10 Tips for zooming into online church meetings (Part I)

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Why do you hold church meetings?

To transfer information? Consider texting or sending an email instead.
To socialize? Nice, but team-building activities are more effective…and more fun.

That leaves situations where you and your church team really do need to brainstorm, discuss, and come to some decision.

OK, a meeting it is. But everyone doesn’t have to be in the same physical location.

Think about the time involved…

  • 1 hr to get ready and reach the location.
  • 1 – 2 hrs for the meeting itself, with only about 10 minutes spent in a truly useful manner.
  • 1 hr to get back from the meeting and unwind.

Digital meeting options are now at the technological level where they feel physical, personal, and in real time. Visuals are usually crisp and not subject to delay. Same for audio.

One of the best options at the moment is Zoom.us. Zoom is becoming an easier tool to use. It is replacing older, less personal, teleconferencing solutions with video and other rich, sharing capabilities like screen share and chat.

For sure, Zoom is also competing with gotomeeting.com and gotowebinar.com as being a less clunky setup solution. In the past, the best solution was gotomeeting but the setup experience means it doesn’t always work or less tech savvy people get confused and just think it’s a waste.

Zoom has succeeded in solving some of these performance issues because (as they say) they are built from the ground up, whereas the gotomeeting company has tried to modernize an older technology.

Here are 10 tips which will ease your church’s move to online meetings with Zoom and raise the likelihood of success:

  1. Do a live, in-person training about the software well before the first scheduled meeting. That way, people can ask questions and begin to feel they are dealing with something known and familiar.
  2. Offer options. Not everyone will have a computer with audio / camera. Clarify that Zoom offers multiple options like calling in, mobile app from mobile phone, etc.
  3. If your 1st Zoom church meeting is a super important, core event, consider doing a hybrid meeting. For example, having some of the more savvy members call in and having the others participate by setting up a computer in the conference room. Getting AV to help may ensure this experience is enjoyable.
  4. Ensure you send out a calendar invite with the meeting details and how to connect. Zoom usually provides a one-click copy to get a template invitation message. Consider modifying this template based on your audience so it’s easier for them to understand.
  5. Send a few reminder emails before and at least one text on the day of the online meeting. Using a service like PastorsLine.com (my service) can help with thischair-church-meeting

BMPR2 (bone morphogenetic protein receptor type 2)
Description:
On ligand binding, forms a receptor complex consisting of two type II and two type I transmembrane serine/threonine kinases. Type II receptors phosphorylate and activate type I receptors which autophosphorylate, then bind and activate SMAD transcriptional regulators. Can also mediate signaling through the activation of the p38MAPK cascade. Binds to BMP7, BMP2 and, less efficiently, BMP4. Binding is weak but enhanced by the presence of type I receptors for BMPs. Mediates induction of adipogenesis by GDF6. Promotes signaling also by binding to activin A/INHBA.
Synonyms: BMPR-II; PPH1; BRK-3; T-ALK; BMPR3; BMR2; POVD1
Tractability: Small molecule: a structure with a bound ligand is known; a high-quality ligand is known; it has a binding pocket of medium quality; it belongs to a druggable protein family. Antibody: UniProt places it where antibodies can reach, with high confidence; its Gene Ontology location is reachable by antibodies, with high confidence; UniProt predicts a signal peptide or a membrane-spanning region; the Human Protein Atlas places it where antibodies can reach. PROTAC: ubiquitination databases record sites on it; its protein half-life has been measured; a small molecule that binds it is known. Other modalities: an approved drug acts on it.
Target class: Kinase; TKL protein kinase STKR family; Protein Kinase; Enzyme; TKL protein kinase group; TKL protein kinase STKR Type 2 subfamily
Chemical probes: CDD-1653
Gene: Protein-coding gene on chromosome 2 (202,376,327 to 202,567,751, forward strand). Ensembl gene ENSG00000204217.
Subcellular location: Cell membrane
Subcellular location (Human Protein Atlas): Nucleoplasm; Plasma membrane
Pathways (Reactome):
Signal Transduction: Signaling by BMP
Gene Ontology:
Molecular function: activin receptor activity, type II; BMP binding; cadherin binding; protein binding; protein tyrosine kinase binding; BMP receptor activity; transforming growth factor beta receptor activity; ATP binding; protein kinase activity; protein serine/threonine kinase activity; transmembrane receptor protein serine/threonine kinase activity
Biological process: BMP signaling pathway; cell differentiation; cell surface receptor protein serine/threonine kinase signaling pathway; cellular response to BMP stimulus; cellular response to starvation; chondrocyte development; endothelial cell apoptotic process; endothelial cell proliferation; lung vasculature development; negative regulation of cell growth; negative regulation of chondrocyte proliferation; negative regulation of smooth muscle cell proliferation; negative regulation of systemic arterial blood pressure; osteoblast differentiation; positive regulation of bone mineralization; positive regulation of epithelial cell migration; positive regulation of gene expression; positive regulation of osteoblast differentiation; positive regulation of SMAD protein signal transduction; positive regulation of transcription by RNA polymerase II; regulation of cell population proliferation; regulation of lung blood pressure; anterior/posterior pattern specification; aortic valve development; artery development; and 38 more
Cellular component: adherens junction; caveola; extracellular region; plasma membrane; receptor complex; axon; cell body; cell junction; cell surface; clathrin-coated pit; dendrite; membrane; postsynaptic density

6. Once on the call, start on-time and follow your agenda. Waiting for others to connect in may create the wrong tone for these meetings. For your 1st scheduled meeting, it’s recommended to get started immediately but have your 1st item something that is not super critical, perhaps some kind of follow-up of a previous event or topic that not everyone has to weigh in on. Basically, these first 5-10 minutes are a grace period while you wait for your 1st time attendees to hook up. Then, keep the meeting going.
  7. Have some basic ground rules that are repeated each call, e.g. muting of microphones. Have a visual to show where this is helpful. Asking the attendees to self-mute is going to help with flow. In Zoom meetings, people are muted by default but can unmute. In Zoom webinars, all listeners are muted and cannot unmute themselves. (More about Zoom webinars in Part II—a great alternative for situations where people can’t physically get to church.)
  8. Consider using a digital method to take the minutes of the meeting, e.g. Google Docs, or at least have someone take notes using a digital device. This way the minutes can get out to the attendees in the shortest time.
  9. Zoom offers the option to record meetings. Use it, and host the recordings privately (as needed) on a service like Dropbox or Google Drive. That way, those who miss can grab a copy or those who attended can look back. It’s for sure the best version of any minutes you would take.
  10. Stick to your time schedule. Smaller meetings should be held for about 30 minutes. Longer meetings can last up to 1 hr. Remember that ending the meeting does not end the conversation. So, no need to extend too long. Also, people are less likely to be as engaged over the Internet via Zoom than they would during in-person meetings – another reason why meetings can be shorter.

The last thing left to do is finding a time convenient to all attendees. Since the amount of time required has been reduced to the minimum, arriving at a common date and time will be easier than trying to arrange a physical meeting. To make it even simpler, use a service such as http://doodle.com/ to help with your scheduling.

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In the quest to think strategically and be effective, remember that you don’t have to go fully digital and digital does not mean impersonal. Incorporating digital helps free up your time to interact with people you care about. When churches uses digital strategically, it’s good stewardship of God’s time, talents and treasure.

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